Who Brought Foreigners to Syria?

02 December 2015

By Abdulrahman Al-Rashed

''We entered Syria after fighters were 200m away from Damascus''. This is a confession from the Iranian Speaker of Parliament Ali Larijani. However, my topic is not about Iranian intervention because its circumstances and goals are well known. Instead, I would like to point out that Syrian revolutionaries arrived in Damascus before extremists entered Syria.

About two years ago, there were only a few hundred extremist fighters in Syria and most of them were in the southern regions adjacent to Iraq.

We all know that the Free Syrian Army (FSA) was born in 2011 after the peaceful uprisings in Daraa and Damascus to oppose the violence of the regime. It grew rapidly in Aleppo, Hama and other areas and did not give rise to extremist religious slogans or sectarian ones at the time. Rather, the demands were purely nationalistic and most of those who joined the FSA were citizens from different classes in society. Their aim was to rid the country of the terrible security institutions and to end the practices of circles linked to the president which oppressed the people through harassment and persecution.

Two years later the FSA had cut across large distances and seized many areas. During this time, media campaigns were launched against it and its supporters. The intentions of the patriotic project and affiliations to western governments were questioned. Funding and leaders also came under scrutiny. In reality, the arming and supporting of the FSA was going on with the knowledge of all, and under the control of multiple parties known as ''the military rooms'' in which representatives of western countries were involved. Regrettably, with the progression of the FSA, two important events changed the nature of the conflict in Syria.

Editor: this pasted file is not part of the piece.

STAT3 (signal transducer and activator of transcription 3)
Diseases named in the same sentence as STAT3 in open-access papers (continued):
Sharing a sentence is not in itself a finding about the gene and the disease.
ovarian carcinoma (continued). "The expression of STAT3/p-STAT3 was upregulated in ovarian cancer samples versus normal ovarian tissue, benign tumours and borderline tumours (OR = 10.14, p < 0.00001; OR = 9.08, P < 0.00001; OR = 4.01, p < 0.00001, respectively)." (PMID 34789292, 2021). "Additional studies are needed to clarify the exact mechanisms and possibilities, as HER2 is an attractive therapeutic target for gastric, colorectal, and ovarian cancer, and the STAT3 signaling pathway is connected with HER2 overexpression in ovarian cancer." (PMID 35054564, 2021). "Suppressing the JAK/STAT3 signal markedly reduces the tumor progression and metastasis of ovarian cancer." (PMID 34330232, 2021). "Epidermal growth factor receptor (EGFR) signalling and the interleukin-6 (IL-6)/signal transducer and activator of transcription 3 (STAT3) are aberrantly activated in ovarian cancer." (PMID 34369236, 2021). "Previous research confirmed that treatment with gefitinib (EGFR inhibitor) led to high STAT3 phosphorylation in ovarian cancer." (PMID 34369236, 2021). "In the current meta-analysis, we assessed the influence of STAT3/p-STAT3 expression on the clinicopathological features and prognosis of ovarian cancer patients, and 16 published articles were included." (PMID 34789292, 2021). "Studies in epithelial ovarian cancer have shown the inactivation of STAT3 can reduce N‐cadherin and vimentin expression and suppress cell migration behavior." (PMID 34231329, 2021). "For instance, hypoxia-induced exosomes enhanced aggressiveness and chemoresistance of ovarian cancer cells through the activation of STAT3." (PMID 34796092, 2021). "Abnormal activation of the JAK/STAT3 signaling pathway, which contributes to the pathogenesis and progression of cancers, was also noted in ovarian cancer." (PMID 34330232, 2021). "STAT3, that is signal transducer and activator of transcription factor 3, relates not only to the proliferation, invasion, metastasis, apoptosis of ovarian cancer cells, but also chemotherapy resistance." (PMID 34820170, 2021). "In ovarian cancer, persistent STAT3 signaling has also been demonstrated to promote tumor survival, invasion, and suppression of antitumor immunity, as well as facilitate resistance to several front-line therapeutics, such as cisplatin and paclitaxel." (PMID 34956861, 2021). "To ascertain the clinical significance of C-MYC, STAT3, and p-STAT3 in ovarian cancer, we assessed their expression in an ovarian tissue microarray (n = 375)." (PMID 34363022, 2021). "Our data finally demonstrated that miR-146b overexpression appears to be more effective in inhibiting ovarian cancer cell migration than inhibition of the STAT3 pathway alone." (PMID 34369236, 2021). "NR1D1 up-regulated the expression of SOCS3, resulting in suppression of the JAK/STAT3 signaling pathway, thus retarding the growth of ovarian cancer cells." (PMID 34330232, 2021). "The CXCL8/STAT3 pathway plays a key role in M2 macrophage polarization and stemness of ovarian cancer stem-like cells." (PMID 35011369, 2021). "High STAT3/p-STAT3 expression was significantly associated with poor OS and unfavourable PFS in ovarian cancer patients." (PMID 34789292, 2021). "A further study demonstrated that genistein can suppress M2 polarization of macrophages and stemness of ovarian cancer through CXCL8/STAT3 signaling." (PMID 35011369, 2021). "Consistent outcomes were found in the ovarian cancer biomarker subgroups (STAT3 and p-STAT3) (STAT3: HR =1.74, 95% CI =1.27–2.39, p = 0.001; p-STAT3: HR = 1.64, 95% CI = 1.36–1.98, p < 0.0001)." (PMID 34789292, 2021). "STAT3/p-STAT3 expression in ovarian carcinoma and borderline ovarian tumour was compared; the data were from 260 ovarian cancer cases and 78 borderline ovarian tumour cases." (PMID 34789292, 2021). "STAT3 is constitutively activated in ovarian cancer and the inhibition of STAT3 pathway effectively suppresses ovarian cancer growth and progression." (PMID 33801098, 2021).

For competitive reasons that had narrow interests and due to the idea that the fall of Damascus was imminent, there was increased competition to control the victorious opposition forces. This is why some countries attempted to create opposition loyal to them, supported the establishment of regional, extremist organisations and encouraged the entry of extremist foreigners to fight in Syria. Iran did the same thing when it saw the FSA fighting in the vicinity of Damascus; it hastily sent Hezbollah militias and commissioned the Revolutionary Guards to form extremist groups similar to Iraqi and Afghani organisations and others, and sent them to Syria. This is how the largest terrorist war of its kind in the region occurred on Syrian soil.

Al Rashed is the general manager of Al -Arabiya television. He is also the former editor-in-chief of Asharq Al- Awsat, and the leading Arabic weekly magazine, Al Majalla. He is also a senior Columnist in the daily newspapers of Al Madina and Al Bilad. He is a US post-graduate degree in mass communications. He has been a guest on many TV current affairs programs. He is currently based in Dubai. 



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